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Number of Pages: 160
Vendor: Paraclete Press
Publication Date: 2016
|Dimensions: 9.00 X 6.00 (inches)|
"Paraclete is a house firmly rooted in presending and curating religious poetry as part of the verbal experience that, being couched more deeply in the aesthetic than the didactic, has deep resonance and potent significance for the shaping of the surrounding culture itself. It means the on-going giving away and sharing of God with humility through mystery." Phyllis Tickle (1934-2015)
You'll wear out the pages and the binding before you're ever ready to put down this book. Consider this a short course for the soul. Or, perhaps, the syllabus to last a lifetime. Herein, Mark S. Burrows, a poet, translator and professor of historical theology and literature becomes one of those once-in-a-lifetime teachers who illuminates the way into the depths of a subject we've never before seen so clearly.
In his introduction, "'A Sense of Presence': Poetry and the Education of the Soul," Burrows makes the case for why poetry is a sure road into the uncharted landscape of the divine. It is through "the startlements of language" that a poem begins its work, in its capacity to awaken "the sense of wonder by which we discover again and again traces of the beauty that saturates our world," Burrows writes, drawing fluently from a pantheon of poets. "In moments of surprise, we sense light breaking forth from the dark we carry within us," the professor writes. Poems attune our minds "through the practice of attention." And they invite us "to wander into truths often hiding in plain view." And then, as if we've been invited into a book-lined library, one curated across a lifetime, Burrows lines up a litany of poets and poems illustrating that very thesis. Gathered here we find selected and new poems from a contemplative monk or three, an Episcopal priest, a rabbi, a protege of Thomas Merton, an Iranian-German poet, a theologian, a flock of English professors, and poets from Ireland, Poland, West Virginia and Tennessee. Tucked amid the poets' roster, we find Rainer Maria Rilke, considered one of the most lyrically intense German-language poets, in new and previous translations by Burrows.Barbara Mahany, Chicago Tribune
sheep23St. Charles, MOAge: 25-34Gender: male5 Stars Out Of 5Beauty IndeedJanuary 29, 2017sheep23St. Charles, MOAge: 25-34Gender: maleQuality: 5Value: 5Meets Expectations: 5Bringing words to life on a page is hard work, and no work is harder than poetry. Poets take the visceral, the mundane, and the disjointed and frayed things of life and put them on their head. This new anthology of poetry put out by Paraclete Press and edited by Mark S. Burrows, takes the best poetry of today and brings together old and new poems from these gifted creators. You find poems from Scott Cairs, SAID, Phyllis Tickle, and others. The collection stems the span of 2005-2016 and includes both religious poems and themes, as well as themes covering a broad swath of topics.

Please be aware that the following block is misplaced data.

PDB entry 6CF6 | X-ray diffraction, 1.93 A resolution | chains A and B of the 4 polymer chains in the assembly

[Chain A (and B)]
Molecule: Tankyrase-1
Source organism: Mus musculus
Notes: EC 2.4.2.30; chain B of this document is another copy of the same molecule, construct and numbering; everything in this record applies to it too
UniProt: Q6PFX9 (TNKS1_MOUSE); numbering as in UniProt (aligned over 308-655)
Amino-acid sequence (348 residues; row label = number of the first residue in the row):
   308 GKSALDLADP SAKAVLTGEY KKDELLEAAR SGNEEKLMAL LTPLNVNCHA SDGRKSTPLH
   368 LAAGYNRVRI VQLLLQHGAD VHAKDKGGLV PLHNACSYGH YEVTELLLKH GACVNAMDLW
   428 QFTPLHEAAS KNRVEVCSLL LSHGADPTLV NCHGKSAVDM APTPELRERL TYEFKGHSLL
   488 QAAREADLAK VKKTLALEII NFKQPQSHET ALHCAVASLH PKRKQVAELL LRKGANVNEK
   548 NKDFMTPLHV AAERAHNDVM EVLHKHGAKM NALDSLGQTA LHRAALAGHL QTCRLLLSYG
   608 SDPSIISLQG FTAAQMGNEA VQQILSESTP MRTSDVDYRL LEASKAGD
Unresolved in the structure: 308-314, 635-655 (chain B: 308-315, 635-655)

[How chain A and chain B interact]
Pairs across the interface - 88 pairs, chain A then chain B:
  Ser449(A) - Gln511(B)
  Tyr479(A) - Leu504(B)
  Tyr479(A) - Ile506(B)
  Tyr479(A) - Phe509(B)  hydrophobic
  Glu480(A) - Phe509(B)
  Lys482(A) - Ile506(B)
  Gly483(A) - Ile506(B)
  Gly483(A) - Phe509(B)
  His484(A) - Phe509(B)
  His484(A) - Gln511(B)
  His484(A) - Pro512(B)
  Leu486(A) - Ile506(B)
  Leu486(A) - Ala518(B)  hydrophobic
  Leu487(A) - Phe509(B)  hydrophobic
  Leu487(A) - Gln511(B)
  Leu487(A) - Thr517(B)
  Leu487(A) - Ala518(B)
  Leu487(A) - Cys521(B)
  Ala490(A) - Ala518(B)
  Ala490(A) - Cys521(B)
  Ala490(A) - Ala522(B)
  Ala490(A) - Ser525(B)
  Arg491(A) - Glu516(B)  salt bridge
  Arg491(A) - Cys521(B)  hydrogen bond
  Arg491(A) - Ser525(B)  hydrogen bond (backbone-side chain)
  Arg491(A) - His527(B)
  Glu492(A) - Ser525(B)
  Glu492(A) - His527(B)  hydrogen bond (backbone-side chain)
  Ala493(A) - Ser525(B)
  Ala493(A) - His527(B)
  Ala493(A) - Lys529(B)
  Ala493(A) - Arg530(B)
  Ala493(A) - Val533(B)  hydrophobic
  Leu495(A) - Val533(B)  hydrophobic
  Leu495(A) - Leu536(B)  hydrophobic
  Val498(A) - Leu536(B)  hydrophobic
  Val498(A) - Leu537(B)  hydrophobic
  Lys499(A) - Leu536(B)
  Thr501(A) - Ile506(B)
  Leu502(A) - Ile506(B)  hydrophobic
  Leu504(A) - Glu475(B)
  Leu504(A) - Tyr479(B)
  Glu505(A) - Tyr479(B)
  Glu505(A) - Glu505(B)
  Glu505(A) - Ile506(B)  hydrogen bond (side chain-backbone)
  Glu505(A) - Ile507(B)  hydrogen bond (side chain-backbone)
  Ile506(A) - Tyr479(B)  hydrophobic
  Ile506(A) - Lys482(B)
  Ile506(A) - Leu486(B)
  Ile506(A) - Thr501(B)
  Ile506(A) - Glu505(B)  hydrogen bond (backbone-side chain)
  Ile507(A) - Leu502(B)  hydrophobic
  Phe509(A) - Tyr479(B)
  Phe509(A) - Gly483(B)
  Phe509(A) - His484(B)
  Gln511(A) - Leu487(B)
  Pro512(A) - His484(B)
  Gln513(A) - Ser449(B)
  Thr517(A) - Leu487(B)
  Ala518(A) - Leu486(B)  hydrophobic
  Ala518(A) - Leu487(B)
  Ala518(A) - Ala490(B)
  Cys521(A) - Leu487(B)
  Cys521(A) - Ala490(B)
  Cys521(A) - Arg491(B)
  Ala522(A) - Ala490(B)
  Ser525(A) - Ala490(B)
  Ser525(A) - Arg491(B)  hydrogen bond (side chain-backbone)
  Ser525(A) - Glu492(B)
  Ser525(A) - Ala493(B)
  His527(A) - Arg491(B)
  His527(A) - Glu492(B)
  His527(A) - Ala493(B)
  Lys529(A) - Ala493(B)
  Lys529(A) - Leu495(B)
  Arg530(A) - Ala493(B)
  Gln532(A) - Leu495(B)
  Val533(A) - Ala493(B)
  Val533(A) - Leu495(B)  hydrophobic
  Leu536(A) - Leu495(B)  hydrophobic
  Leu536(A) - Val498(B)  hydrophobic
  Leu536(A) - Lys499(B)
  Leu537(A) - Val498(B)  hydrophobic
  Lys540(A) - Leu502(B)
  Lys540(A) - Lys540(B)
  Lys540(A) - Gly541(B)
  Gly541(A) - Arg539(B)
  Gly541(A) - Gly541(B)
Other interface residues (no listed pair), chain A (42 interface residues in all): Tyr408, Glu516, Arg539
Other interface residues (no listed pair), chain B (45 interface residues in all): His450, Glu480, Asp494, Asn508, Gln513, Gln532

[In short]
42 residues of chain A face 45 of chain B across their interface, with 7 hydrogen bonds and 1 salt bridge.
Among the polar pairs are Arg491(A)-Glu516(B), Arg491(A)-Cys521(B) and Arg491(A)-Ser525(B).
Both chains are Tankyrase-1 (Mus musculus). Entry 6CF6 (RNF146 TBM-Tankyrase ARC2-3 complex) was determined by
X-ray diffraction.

One of the beauties of this collection is the array of poems that the anthology includes in its pages. One poem in particular stuck with me as read through the collection. Anna Kamienska is a wonderful Polish poet who interacts with the wider lens of faith while looking carefully at the world we live in. She says in her poem named Gratitude, (44)
A tempest threw a rainbow in my face
so that I wanted to fall under the rain
to kiss the hands of an old woman to whom I gave my seat
to thank everyone for the fact that they exist
and at times even feel like smiling
The weight of such thanks bypasses us most days, but Anna captures the grace of the matter here. Not wanting to let go of such small moments, both the rainbow, the rain, and the old woman give way to a hearty bellow of praise. There is a sensibility here in these words that speaks to a heart that is full of gratitude. Further, the praise and thanks here does not distinguish between one group or another,but sees the whole of creation as worthy of thanks.
The meditation poem by Rami Shapiro entitled From Light to Light is brimming with hope. He begins,
As I am enveloped in God's light,
so may I be a beacon of light
to those in search of light.
As I take shelter in God's peace,
so may I offer the shelter of peace
to those in search of peace.
The pattern of reflection is key here, as such that as a person is in God's light, he shares that light with others. The key theme that Rami picks up on here is that people are altogether on a search, for peace, for light, for something that they don't presently have but fully desire. Poems should do exactly that, by pointing out where our searching leads to and how the search leads to an answer.
I hope you enjoy these poems as I continually have.
Thanks to Paraclete Press for the copy of this book in exchange for an honest review.
Posted by Spencer Cummins at 7:59 AM